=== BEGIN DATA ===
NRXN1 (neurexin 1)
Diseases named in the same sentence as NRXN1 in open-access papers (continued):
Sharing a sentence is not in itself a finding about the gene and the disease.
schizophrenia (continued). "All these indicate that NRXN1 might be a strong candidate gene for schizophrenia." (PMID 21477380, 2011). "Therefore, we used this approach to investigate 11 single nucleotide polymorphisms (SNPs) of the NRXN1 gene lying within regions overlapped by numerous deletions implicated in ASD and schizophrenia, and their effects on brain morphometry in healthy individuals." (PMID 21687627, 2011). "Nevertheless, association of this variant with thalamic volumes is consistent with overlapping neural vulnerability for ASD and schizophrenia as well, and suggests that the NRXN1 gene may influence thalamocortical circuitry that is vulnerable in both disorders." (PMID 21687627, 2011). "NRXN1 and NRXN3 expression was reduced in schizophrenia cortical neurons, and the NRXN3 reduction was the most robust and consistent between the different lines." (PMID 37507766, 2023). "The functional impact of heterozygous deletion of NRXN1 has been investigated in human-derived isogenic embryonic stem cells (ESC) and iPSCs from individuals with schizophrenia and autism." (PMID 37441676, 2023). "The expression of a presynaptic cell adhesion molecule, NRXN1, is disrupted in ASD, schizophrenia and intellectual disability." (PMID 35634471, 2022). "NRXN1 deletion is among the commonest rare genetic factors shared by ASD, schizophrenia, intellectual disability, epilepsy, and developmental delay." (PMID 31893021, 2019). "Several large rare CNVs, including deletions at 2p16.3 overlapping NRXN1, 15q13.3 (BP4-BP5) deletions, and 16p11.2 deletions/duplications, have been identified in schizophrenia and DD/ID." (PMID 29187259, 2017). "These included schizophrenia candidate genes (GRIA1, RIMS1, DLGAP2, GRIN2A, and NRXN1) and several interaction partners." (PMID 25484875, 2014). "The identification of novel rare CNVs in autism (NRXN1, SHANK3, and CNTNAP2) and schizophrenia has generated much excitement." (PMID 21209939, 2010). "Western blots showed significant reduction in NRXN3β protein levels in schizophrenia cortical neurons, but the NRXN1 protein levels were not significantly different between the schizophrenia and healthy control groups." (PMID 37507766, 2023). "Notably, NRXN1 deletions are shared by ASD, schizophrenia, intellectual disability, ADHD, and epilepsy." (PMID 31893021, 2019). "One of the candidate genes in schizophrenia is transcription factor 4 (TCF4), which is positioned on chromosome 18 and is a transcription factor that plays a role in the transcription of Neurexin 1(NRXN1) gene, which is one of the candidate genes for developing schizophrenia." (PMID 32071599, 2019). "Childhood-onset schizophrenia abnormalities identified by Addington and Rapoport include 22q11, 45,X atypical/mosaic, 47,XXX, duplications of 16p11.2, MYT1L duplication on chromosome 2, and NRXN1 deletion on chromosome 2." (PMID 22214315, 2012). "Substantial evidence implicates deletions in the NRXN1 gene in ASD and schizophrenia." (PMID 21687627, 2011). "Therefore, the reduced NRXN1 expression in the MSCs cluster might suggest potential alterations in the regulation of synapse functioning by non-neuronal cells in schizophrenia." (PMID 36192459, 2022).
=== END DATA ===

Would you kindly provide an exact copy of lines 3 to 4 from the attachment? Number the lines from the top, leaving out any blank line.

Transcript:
Sharing a sentence is not in itself a finding about the gene and the disease.
schizophrenia (continued). "All these indicate that NRXN1 might be a strong candidate gene for schizophrenia." (PMID 21477380, 2011). "Therefore, we used this approach to investigate 11 single nucleotide polymorphisms (SNPs) of the NRXN1 gene lying within regions overlapped by numerous deletions implicated in ASD and schizophrenia, and their effects on brain morphometry in healthy individuals." (PMID 21687627, 2011). "Nevertheless, association of this variant with thalamic volumes is consistent with overlapping neural vulnerability for ASD and schizophrenia as well, and suggests that the NRXN1 gene may influence thalamocortical circuitry that is vulnerable in both disorders." (PMID 21687627, 2011). "NRXN1 and NRXN3 expression was reduced in schizophrenia cortical neurons, and the NRXN3 reduction was the most robust and consistent between the different lines." (PMID 37507766, 2023). "The functional impact of heterozygous deletion of NRXN1 has been investigated in human-derived isogenic embryonic stem cells (ESC) and iPSCs from individuals with schizophrenia and autism." (PMID 37441676, 2023). "The expression of a presynaptic cell adhesion molecule, NRXN1, is disrupted in ASD, schizophrenia and intellectual disability." (PMID 35634471, 2022). "NRXN1 deletion is among the commonest rare genetic factors shared by ASD, schizophrenia, intellectual disability, epilepsy, and developmental delay." (PMID 31893021, 2019). "Several large rare CNVs, including deletions at 2p16.3 overlapping NRXN1, 15q13.3 (BP4-BP5) deletions, and 16p11.2 deletions/duplications, have been identified in schizophrenia and DD/ID." (PMID 29187259, 2017). "These included schizophrenia candidate genes (GRIA1, RIMS1, DLGAP2, GRIN2A, and NRXN1) and several interaction partners." (PMID 25484875, 2014). "The identification of novel rare CNVs in autism (NRXN1, SHANK3, and CNTNAP2) and schizophrenia has generated much excitement." (PMID 21209939, 2010). "Western blots showed significant reduction in NRXN3β protein levels in schizophrenia cortical neurons, but the NRXN1 protein levels were not significantly different between the schizophrenia and healthy control groups." (PMID 37507766, 2023). "Notably, NRXN1 deletions are shared by ASD, schizophrenia, intellectual disability, ADHD, and epilepsy." (PMID 31893021, 2019). "One of the candidate genes in schizophrenia is transcription factor 4 (TCF4), which is positioned on chromosome 18 and is a transcription factor that plays a role in the transcription of Neurexin 1(NRXN1) gene, which is one of the candidate genes for developing schizophrenia." (PMID 32071599, 2019). "Childhood-onset schizophrenia abnormalities identified by Addington and Rapoport include 22q11, 45,X atypical/mosaic, 47,XXX, duplications of 16p11.2, MYT1L duplication on chromosome 2, and NRXN1 deletion on chromosome 2." (PMID 22214315, 2012). "Substantial evidence implicates deletions in the NRXN1 gene in ASD and schizophrenia." (PMID 21687627, 2011). "Therefore, the reduced NRXN1 expression in the MSCs cluster might suggest potential alterations in the regulation of synapse functioning by non-neuronal cells in schizophrenia." (PMID 36192459, 2022).